I have begun to reflect more deeply on my desire for control over reality. Many times, I have felt extremely controlling, and this has caused me much suffering and anguish. Giving up our expectations for the future is a learning experience. And no lesson is better than what we are having now, in the midst of the pandemic. The virus showed us that, suddenly, our plans can go downhill. Not everything is in our hands. And opening yourself to the fluidity and surprises of life is a wonderful thing. What the world has to offer us is far more valuable than we can imagine.
Someone recently asked me about my creative process and I had to stop and think about it before I could come up with an answer! Probably because my creative process is not something that I’ve been developing for a long time. I really just started being intentional about it in the last year, actually.
But at the time, I answered that question with how I clean up my space so I feel prepared to sit down and create. Subsequently, I have put more thought in to this and I realise there are two other parts to the process that come way before cleaning and go deeper than just than tidying up the art material and loose papers on my desk.
Before I jump into how I arrived at my current creative process, I want to share a little about how I pretty much didn’t have one of my own despite being “creative” practically my whole life. The people who know me would probably tell you I was always a creative person. Since starting art classes as a 10-year-old, graduating from university with a degree in Fine art, and then working as a visual designer and Art teacher for over a decade, I was always involved in something artistic.
I used to think the time I spent at work designing creative lessons for my students meant I was being creative every day. But what I discovered just this past year is that when it came to creating for myself, I wasn’t entirely sure what I was doing. When it came to my creating for myself, there was just me, some art supplies, and a big blank sheet of paper.
Many a time I remember thinking to myself “…now what?” I got everything out and was ready to paint and drew a complete blank. I also knew that whatever I was going to put down on that paper was going to suck and there was nothing I could do about it except just get over myself. I think I ended up painting some really sad looking vegetables and fruits. I threw them away almost immediately, but now I wish I had kept them! What I realized then, was that I wasn’t feeling inspired or confident and knew I wasn’t going to be painting if things were going to continue this way.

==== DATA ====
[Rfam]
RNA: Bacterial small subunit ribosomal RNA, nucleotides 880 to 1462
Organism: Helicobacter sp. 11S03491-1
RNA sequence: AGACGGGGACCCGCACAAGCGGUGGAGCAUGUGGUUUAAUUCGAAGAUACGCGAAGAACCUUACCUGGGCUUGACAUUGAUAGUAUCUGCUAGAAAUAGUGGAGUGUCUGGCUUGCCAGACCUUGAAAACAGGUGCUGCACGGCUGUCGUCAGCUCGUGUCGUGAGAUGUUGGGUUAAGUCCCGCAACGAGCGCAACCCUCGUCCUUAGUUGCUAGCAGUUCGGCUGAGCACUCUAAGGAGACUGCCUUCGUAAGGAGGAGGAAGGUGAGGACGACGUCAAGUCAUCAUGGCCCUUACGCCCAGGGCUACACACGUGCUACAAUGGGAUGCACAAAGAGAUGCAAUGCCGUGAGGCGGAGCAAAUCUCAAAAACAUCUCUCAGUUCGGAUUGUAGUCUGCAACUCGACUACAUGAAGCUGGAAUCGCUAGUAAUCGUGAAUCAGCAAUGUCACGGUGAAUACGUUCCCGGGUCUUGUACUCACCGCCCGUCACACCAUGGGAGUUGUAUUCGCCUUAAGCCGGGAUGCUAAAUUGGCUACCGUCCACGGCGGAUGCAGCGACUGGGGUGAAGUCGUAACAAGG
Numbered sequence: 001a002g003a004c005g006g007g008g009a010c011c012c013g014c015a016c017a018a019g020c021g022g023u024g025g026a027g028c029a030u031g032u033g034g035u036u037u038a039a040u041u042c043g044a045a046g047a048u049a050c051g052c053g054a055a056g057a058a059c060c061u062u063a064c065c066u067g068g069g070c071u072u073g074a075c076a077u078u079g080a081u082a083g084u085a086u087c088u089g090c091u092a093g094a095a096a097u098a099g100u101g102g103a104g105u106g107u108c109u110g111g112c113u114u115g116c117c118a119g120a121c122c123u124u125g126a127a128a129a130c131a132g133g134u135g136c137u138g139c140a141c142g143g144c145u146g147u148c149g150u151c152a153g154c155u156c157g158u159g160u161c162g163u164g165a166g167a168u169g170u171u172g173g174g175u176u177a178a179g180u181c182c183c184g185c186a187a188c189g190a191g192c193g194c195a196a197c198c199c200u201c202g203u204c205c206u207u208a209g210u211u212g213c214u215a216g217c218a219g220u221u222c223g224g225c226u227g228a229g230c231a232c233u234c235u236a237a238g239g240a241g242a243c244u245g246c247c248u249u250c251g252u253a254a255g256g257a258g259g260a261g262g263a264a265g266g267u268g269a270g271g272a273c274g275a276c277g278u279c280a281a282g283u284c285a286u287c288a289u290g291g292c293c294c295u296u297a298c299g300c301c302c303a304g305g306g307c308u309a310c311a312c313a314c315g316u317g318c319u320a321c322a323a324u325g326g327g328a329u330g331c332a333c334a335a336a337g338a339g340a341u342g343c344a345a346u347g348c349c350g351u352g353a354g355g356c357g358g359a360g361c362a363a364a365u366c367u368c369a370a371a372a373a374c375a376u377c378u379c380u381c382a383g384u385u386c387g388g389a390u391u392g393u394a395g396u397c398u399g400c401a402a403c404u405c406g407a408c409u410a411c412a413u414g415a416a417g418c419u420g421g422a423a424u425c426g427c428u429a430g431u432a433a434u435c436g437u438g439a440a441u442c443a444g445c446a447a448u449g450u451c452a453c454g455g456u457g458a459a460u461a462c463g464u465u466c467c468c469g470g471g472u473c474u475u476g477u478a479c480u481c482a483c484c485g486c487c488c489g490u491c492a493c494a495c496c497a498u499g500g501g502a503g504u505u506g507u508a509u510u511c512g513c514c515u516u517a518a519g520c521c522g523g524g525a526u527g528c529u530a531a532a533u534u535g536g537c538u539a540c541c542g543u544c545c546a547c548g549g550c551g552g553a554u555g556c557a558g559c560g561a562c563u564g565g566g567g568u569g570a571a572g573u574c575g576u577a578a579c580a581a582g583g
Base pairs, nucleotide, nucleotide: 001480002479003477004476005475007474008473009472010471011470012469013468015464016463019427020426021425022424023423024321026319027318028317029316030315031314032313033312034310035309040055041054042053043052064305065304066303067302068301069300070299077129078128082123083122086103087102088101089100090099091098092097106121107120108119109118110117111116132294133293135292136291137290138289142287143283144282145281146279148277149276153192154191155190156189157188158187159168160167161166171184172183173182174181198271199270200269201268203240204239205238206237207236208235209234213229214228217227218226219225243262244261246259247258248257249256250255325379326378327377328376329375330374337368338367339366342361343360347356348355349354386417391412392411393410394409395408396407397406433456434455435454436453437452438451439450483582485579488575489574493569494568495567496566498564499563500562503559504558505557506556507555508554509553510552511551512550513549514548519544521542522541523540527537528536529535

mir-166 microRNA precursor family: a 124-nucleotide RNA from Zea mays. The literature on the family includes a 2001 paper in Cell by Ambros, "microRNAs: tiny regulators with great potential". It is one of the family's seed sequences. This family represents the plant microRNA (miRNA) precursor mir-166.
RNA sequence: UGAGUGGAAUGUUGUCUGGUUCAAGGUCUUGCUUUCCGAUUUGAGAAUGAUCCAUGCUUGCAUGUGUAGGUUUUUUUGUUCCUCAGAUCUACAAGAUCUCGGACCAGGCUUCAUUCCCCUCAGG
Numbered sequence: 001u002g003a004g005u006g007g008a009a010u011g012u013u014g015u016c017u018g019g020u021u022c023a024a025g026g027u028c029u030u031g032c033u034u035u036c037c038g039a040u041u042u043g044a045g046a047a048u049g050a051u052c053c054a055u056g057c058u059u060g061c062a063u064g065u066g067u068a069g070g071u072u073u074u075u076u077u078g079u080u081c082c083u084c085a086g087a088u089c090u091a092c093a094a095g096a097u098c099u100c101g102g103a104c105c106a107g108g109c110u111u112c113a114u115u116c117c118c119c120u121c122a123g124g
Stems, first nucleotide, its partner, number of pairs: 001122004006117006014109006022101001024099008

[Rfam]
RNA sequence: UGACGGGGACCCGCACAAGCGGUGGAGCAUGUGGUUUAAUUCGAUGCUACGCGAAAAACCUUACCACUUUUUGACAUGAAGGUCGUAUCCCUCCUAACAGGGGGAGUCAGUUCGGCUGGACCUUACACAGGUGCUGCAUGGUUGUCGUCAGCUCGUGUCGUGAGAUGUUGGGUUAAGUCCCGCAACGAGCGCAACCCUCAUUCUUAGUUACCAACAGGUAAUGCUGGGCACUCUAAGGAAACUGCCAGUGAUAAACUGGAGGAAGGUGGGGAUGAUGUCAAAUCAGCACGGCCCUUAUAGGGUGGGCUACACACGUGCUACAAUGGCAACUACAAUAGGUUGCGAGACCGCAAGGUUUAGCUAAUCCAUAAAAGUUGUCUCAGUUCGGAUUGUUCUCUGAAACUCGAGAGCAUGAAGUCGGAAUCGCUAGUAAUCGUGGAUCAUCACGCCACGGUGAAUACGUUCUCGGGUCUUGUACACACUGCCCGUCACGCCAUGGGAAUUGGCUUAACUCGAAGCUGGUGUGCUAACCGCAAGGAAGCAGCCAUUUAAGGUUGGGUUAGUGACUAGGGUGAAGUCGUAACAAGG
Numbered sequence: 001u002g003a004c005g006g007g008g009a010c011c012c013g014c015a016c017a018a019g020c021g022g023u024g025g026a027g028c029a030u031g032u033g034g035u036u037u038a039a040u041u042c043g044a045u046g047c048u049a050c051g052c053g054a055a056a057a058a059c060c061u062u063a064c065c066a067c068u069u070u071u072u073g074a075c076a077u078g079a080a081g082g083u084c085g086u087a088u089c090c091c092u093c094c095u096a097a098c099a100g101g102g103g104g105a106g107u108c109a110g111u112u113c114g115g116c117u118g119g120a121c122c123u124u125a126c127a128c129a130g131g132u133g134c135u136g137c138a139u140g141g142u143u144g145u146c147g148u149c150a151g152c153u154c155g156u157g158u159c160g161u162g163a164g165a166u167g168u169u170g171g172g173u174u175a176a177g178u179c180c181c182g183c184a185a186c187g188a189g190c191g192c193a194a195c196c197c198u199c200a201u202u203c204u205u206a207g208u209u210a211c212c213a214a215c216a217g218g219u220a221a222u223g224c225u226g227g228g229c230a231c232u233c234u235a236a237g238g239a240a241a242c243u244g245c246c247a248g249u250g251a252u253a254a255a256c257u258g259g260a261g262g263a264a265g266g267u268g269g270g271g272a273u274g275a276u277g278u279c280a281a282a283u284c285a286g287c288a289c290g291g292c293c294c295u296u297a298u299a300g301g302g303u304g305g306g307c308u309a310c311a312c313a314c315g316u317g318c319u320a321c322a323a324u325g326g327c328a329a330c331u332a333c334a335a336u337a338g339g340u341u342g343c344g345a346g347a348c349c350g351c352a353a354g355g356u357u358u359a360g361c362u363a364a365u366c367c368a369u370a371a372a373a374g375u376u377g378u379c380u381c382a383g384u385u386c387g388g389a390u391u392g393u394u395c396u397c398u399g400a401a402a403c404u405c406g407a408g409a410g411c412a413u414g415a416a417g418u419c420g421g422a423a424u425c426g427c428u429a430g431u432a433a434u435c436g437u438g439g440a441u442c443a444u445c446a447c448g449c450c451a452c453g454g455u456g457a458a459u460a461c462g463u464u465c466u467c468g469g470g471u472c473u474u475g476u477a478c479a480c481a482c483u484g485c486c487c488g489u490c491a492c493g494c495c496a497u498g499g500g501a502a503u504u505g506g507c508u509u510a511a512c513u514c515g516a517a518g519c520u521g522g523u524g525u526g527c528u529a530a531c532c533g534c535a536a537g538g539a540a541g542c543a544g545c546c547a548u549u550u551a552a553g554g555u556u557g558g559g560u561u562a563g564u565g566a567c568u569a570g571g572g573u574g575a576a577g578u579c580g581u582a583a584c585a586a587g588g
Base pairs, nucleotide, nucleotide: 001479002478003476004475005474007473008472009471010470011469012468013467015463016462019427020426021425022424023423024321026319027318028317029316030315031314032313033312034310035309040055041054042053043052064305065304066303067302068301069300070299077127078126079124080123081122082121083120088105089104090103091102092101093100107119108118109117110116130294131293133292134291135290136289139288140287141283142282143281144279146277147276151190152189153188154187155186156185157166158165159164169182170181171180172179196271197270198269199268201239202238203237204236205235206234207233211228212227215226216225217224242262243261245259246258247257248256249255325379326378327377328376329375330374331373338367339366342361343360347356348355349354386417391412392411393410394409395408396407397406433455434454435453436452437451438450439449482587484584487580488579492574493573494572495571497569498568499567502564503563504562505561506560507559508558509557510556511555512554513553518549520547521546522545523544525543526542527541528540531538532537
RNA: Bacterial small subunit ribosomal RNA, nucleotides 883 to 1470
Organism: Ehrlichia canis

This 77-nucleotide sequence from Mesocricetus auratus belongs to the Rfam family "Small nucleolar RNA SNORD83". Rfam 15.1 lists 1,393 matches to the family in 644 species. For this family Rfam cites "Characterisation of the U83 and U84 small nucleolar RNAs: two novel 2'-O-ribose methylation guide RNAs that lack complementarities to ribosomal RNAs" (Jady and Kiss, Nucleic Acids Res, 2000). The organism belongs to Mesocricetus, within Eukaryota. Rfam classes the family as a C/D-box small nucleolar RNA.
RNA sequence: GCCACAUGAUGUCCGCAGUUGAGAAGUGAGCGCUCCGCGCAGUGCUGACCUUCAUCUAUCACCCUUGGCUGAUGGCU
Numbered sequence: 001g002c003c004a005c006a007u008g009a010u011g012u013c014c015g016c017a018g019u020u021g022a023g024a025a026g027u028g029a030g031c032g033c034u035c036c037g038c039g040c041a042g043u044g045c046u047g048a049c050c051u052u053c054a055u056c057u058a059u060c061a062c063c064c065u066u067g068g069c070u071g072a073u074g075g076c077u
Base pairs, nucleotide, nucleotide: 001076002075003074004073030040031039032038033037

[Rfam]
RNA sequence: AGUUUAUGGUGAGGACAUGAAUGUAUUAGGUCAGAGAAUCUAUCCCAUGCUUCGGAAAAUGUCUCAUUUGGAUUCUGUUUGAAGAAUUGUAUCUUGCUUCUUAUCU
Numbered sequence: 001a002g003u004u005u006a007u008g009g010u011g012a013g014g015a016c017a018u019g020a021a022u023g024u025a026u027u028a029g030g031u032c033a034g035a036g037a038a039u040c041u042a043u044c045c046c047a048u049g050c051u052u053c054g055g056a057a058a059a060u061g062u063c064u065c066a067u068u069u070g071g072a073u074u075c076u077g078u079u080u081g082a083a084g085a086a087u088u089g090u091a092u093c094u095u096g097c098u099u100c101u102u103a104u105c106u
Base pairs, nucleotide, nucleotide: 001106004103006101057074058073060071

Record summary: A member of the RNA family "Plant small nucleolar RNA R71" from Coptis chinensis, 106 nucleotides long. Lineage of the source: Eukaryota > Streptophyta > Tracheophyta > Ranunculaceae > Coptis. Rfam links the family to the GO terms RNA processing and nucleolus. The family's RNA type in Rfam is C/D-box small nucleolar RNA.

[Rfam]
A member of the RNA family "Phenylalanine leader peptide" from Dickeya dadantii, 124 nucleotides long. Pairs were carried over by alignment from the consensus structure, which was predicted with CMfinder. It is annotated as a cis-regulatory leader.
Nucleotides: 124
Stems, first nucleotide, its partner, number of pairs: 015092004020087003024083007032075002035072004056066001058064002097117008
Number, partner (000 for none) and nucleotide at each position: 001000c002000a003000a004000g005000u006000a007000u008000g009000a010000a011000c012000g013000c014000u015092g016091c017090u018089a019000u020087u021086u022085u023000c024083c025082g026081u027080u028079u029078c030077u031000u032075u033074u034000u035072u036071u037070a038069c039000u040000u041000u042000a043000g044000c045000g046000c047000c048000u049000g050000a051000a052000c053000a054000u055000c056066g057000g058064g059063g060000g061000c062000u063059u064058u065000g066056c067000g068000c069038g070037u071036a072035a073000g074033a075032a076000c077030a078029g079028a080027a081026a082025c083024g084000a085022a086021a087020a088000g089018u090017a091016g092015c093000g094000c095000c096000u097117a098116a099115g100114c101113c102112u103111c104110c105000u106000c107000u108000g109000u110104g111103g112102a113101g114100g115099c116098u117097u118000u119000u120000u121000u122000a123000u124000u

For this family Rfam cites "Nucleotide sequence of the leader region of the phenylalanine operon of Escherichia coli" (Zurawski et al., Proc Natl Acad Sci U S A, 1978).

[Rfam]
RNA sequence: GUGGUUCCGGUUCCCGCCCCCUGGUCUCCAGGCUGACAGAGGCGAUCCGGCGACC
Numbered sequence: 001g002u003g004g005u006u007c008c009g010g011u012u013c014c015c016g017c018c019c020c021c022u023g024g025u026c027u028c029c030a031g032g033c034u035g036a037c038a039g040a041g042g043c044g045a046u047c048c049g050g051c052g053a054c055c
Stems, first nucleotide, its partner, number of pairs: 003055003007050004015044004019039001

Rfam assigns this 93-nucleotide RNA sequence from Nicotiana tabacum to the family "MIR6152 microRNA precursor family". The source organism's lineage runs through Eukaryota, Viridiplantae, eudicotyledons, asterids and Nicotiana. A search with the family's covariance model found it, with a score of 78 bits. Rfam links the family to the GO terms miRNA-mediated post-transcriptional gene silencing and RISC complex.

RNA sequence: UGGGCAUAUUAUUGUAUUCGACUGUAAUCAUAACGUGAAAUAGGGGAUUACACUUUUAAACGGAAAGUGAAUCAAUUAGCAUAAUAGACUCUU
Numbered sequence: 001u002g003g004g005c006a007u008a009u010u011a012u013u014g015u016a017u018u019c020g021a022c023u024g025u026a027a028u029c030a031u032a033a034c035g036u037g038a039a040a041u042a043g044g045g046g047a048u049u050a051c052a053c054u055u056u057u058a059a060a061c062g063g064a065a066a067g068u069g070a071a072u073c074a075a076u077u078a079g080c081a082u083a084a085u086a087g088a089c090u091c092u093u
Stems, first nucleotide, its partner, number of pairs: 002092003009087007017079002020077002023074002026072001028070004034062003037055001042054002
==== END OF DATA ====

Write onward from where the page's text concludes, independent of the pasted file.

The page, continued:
Partly by accident and partly by nature, I’ve found a creative process that has become about getting into the creative mindset, fighting any fears about creating terrible work, and giving myself the space to make anything I want.
I did some thinking and it comes down to three things in no particular order: reading, writing, and cleaning.
I have always loved reading, more so in the past year. Reading has had the most impact on my creativity. Somehow in the last year I ended up reading a lot of self-help, feel-good books either on my own or that were gifted to me. Being exposed to the messages in those books has really changed my perspective.
To summarize my current creative process, it would be: read, write and clean. I read to stay inspired and keep my creative spirit happy, I write to clear my mind so it’s open to new ideas, and I clean to clear my space so that it’s ready to receive whatever mess I’m going to make.
Now, I use watercolor more lightly. With paint, brush and paper, I let go of the illusion of control. I try to seize the moment as a practice of contemplating what is the here and the now, the present. I’m just at the beginning of this journey — I still have a lot of paintings to do! For now, I choose an inspiring photo or image and try to reproduce freely. There is no right or wrong when you decide that it is all a great experiment. The colored water moves through the paper, mixes with the other colors, does not make mistakes: it turns the experiment into something unique.
It’s my hope that this process keeps me believing in my own creativity, allows me to have fun, and ensures that I never lose the wonder and curiosity behind making things. I enjoy finding out how others stay creative and keep inspired day to day. If you’d like to share your process, I’d love to hear all about it – so please share!